- Sam became the eighteenth named storm of the 2021 Atlantic hurricane season Thursday.
- It is expected to become a hurricane by Friday, and could be a strong hurricane by this weekend.
- It’s uncertain whether it will pose a threat to parts of the Leeward Islands, or curl northward.
- It will move slowly, and may not arrive near the Leeward Islands until mid-next week.
Tropical Storm Sam has formed in the eastern Atlantic Ocean and may become a hurricane by Friday. However, it’s uncertain whether it will strike the Leeward Islands next week.
The National Hurricane Center upgraded Tropical Depression Eighteen to Tropical Storm Sam late Thursday morning as it was about 1,750 miles east-southeast of the northern Leeward Islands in the eastern Atlantic Ocean.
Sam became the eighteenth named storm of the 2021 Atlantic hurricane season, the second earliest “S” storm in Atlantic Basin history, behind only 2020’s Sally, according to NHC hurricane specialist Philippe Papin.
An Uncertain Future For Leeward Islands
It’s not yet clear if Sam will ever threaten land, but it will take its time.
Sam’s forward speed will slow down this weekend, as high pressure to its north acting as its initial steering wheel weakens.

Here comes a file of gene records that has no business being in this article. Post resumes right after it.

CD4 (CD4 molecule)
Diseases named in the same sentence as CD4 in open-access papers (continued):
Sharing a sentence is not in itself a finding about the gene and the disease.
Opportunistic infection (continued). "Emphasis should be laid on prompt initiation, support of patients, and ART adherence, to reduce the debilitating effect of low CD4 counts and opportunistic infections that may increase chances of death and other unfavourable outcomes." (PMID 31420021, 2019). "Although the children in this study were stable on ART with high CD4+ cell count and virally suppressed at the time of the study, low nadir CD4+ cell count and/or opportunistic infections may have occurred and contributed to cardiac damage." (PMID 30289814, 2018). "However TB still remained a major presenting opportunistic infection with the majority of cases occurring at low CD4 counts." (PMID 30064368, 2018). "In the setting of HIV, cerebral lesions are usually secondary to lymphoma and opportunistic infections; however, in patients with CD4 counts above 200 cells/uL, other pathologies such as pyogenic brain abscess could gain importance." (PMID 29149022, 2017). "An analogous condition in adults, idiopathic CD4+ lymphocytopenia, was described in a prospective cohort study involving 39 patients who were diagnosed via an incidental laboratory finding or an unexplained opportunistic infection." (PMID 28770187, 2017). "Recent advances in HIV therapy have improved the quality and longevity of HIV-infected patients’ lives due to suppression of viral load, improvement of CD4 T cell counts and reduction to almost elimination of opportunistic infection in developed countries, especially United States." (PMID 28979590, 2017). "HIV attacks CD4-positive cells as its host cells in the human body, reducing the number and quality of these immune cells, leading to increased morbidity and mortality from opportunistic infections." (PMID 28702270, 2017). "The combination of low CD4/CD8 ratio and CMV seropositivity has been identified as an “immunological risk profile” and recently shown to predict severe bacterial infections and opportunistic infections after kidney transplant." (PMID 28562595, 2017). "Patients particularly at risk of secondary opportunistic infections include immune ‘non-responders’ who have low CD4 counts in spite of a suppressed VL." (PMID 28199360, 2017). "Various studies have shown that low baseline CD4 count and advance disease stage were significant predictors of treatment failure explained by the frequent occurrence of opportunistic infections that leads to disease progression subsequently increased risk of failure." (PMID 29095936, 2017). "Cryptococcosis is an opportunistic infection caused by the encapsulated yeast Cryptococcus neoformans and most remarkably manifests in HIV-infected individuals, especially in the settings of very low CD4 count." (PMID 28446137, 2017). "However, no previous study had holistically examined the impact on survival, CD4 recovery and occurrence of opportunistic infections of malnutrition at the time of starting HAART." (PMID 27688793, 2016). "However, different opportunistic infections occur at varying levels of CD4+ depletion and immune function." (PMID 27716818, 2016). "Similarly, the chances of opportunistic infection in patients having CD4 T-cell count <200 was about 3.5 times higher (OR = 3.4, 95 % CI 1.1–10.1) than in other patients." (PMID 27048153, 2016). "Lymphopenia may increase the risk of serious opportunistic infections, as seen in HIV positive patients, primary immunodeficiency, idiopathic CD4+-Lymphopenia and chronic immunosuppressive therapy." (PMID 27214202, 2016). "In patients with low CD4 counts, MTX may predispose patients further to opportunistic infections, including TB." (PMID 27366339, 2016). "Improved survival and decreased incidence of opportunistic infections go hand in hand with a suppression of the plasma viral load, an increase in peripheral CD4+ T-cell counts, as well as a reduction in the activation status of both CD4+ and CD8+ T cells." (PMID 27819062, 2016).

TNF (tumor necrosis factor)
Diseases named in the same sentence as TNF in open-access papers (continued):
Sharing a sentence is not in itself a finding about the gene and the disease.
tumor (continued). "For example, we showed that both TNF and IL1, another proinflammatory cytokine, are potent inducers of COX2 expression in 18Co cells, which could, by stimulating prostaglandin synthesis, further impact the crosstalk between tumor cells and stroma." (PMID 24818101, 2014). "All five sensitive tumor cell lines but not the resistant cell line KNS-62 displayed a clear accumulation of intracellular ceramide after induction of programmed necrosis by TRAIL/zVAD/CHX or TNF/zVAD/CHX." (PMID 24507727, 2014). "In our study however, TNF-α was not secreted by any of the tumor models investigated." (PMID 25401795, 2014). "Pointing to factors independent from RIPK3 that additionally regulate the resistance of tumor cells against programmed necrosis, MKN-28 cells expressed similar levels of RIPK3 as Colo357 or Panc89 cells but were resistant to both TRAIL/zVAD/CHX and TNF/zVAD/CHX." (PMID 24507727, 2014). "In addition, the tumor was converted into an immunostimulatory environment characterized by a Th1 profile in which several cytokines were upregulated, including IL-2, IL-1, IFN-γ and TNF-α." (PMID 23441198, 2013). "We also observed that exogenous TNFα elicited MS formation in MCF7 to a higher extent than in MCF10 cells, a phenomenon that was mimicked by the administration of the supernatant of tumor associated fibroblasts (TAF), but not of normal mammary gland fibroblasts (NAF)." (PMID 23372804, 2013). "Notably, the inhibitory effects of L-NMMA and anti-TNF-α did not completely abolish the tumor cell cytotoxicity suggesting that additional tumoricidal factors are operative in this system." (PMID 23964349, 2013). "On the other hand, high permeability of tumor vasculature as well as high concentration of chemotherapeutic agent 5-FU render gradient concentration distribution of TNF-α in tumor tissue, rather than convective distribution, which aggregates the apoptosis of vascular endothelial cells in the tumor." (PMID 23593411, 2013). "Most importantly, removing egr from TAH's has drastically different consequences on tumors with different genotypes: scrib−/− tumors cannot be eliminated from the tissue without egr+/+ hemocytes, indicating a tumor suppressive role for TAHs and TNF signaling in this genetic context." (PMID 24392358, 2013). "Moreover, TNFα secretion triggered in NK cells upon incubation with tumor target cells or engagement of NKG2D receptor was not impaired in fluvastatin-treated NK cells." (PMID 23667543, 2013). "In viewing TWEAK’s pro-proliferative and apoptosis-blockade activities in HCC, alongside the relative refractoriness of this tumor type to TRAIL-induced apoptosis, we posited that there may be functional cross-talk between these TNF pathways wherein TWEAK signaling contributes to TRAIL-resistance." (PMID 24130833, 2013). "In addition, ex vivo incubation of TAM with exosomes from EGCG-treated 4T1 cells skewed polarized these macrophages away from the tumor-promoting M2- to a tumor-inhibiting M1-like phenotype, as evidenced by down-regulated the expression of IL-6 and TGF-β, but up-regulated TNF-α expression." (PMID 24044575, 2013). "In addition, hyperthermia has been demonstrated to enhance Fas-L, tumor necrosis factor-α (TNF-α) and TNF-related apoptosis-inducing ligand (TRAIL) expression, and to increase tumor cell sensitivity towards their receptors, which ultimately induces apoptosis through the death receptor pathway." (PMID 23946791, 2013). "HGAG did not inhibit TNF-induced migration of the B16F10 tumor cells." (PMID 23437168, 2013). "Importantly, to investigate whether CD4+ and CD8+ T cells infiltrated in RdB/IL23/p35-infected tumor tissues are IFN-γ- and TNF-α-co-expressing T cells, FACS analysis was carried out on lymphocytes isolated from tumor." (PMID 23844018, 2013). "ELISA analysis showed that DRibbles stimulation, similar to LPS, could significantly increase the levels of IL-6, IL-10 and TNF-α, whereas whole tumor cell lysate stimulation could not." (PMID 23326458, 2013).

According to the latest computer forecast models, Sam may not reach the longitude of the Lesser Antilles until the middle of next week.
Whether it passes over parts of the islands or bypasses them to the north is unclear, at this time.
Residents in the Lesser Antilles, especially the northern Leeward Islands, should simply monitor the latest forecast for any possible changes.
Beyond that, the large majority of computer model forecasts eventually curl Sam away from the U.S. East Coast late next week or next weekend.
That’s because they’re forecasting a weaker, less expansive Bermuda high over the Atlantic Ocean and a stronger trough, or southward plunge of the jet stream, near the East Coast, as described in a previous article here.
That pattern would cause Sam to curl north, then northeastward into the central or western Atlantic Ocean, rather than simply plowing westward.
However, it’s far too soon to completely rule out Sam as a potential U.S. threat. That’s because the long-term steering forecast for Sam could change in future computer model forecasts updates.
Sam could at least generate high surf and rip currents along the East Coast more than a week from now even if it stays well offshore, as Hurricane Larry did earlier this month despite passing east of Bermuda.
Sam Could Become a Strong Hurricane
What is of higher confidence is that Sam will have an environment conducive for intensification into at least early next week, including low wind shear and increasingly warm water.
In this environment, Sam will likely become a hurricane by Friday or Saturday east of the Lesser Antilles, and could become a stronger hurricane by early next week.
The Weather Company’s primary journalistic mission is to report on breaking weather news, the environment and the importance of science to our lives. This story does not necessarily represent the position of our parent company, IBM.